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Even in the desert, life finds a way.

Even in the desert, life finds a way.

I was going to write a post about my anxiety over our financial situation. Tax season has drawn my focus to our finances and caused muscle tension from my eyebrows to my toes. But then I remembered the gratitude journaling I’ve been doing. Counting my one thousand gifts. And I remembered the sermon I listened to yesterday, from the gospel of Matthew, when Jesus says “The last shall be first and the first shall be last.”

And does this mean we should try to be last in an attempt to be first in God’s kingdom? No, the preacher says, that is not the point of this parable. The point is that there is no first and last in God’s kingdom. The point is that there is enough for all.

There is enough. There is enough for all. God’s abundant provision is enough. Our economy is based on the myth of scarcity, that there are only enough resources for a few and so we should buy more now and fill our large houses with possessions we don’t need.

What if we only took what we needed? What if instead of living in homes large enough to house an entire African village, we lived in tiny but functional homes? What if we lived simply so that others may simply live?

Over these last years of financial insecurity, God has been teaching me the importance of daily bread. We’re receiving enough for each day. We’re trying to make good choices with what we are given. We’re learning to trust. Our faith is being shaped.

When I was in Ghana, a woman told me, “We are a hungry country.” It’s true. Many Ghanaians live in tin shacks with no access to clean water. These people know what it is to suffer. I thought of how much we have in America, and how we are hungry too. We’re hungry, but we think we are full. There’s a nagging emptiness inside that cannot be filled. We try to dull it with shopping. We try antidepressants. We try eating too much, or not enough. We try creating a Facebook profile that will make our friends jealous. But it doesn’t work.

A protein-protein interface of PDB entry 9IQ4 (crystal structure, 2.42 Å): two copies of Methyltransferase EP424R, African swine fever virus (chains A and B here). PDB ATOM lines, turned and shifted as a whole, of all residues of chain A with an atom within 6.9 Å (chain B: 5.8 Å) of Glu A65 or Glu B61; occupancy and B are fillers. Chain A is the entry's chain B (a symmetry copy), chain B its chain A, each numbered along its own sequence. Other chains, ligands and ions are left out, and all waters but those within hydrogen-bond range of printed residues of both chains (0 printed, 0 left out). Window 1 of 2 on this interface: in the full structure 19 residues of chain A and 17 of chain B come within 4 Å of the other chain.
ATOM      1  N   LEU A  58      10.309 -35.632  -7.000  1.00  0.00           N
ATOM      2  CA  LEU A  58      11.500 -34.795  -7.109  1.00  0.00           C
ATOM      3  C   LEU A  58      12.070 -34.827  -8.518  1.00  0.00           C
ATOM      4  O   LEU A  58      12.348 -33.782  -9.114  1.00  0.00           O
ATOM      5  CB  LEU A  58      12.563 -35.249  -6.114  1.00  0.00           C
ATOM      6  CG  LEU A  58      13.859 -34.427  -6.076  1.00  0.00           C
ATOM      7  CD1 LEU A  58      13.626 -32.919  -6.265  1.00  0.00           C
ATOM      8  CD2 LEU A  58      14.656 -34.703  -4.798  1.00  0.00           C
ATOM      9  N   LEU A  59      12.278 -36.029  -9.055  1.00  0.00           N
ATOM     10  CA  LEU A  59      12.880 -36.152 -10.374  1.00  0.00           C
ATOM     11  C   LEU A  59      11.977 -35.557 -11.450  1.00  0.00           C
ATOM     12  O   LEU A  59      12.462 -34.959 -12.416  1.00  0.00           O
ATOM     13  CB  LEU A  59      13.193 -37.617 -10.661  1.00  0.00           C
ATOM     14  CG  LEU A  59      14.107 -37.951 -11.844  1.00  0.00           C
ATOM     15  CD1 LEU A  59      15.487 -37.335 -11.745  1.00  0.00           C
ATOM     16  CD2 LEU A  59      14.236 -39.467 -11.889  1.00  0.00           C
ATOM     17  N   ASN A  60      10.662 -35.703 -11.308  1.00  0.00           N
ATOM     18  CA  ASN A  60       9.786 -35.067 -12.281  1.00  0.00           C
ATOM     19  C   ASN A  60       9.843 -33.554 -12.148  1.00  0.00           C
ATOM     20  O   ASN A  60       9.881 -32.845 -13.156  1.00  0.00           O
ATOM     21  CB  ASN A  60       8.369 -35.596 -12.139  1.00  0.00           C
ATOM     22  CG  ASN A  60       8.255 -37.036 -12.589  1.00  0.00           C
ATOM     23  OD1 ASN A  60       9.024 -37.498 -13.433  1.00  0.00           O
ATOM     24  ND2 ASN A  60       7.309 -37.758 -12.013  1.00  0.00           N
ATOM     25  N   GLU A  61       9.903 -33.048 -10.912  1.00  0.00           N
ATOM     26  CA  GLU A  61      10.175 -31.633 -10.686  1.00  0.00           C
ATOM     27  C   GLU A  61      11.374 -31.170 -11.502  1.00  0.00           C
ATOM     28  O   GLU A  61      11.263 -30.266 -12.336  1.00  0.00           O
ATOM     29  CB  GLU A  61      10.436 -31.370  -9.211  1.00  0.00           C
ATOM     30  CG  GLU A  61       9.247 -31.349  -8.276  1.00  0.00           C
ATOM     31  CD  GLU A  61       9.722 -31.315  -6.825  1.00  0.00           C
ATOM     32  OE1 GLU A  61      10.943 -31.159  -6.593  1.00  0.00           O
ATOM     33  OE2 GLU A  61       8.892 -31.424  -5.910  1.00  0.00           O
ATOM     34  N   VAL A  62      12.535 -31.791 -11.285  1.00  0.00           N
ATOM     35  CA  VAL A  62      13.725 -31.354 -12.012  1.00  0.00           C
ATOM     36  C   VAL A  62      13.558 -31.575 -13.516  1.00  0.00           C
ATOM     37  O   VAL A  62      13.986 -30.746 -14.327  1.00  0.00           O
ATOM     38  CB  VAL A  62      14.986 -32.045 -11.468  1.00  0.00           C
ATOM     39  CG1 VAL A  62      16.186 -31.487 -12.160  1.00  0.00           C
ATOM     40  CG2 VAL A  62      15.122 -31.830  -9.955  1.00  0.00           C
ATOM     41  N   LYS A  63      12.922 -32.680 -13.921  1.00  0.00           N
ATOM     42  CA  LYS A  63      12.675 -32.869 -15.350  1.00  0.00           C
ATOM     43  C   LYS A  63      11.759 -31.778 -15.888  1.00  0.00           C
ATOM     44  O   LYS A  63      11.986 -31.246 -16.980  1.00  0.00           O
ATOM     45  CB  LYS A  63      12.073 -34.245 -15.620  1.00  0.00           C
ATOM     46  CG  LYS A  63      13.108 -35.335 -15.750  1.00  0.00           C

It is only when we come to the place of brokenness that we can find fulfillment. When we discover that we cannot go another day without complete dependence on God’s grace, that we are not the ones earning our daily bread but it is God who gives it to us. I have been learning this lesson. In our brokenness we are made complete.

I can be grateful for that.

 

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It’s been almost ten years and still I can’t forget. Even on vacation at a gated golf course community in the Palm Desert, I have Africa on my mind.

Ghanaian children playing in the street. (Photo credit: Ursula Crawford).

Ghanaian children playing in the street. (Photo credit: Ursula Crawford).

I feel her in the unrelenting beating sun. I smell her in diesel fumes, a freshly cut mango. Memories return: Guard holds an AK-47 to his chest, tells me, “Why don’t you go back home obroni.” Beggarwoman breastfeeds twins. Leper holds misshapen hand outstretched, seeking coins of mercy.

I remember: My colleague at the newspaper walks me to the station, sees there is no tro-tro for me to ride home tonight. “Tonight we will have to suffer,” she says.

I shake my head. No. I will not suffer the African way, not tonight. I have white skin and a first-world passport. “I have money for a taxi.”

A page from my Ghana scrapbook.

A page from my Ghana scrapbook.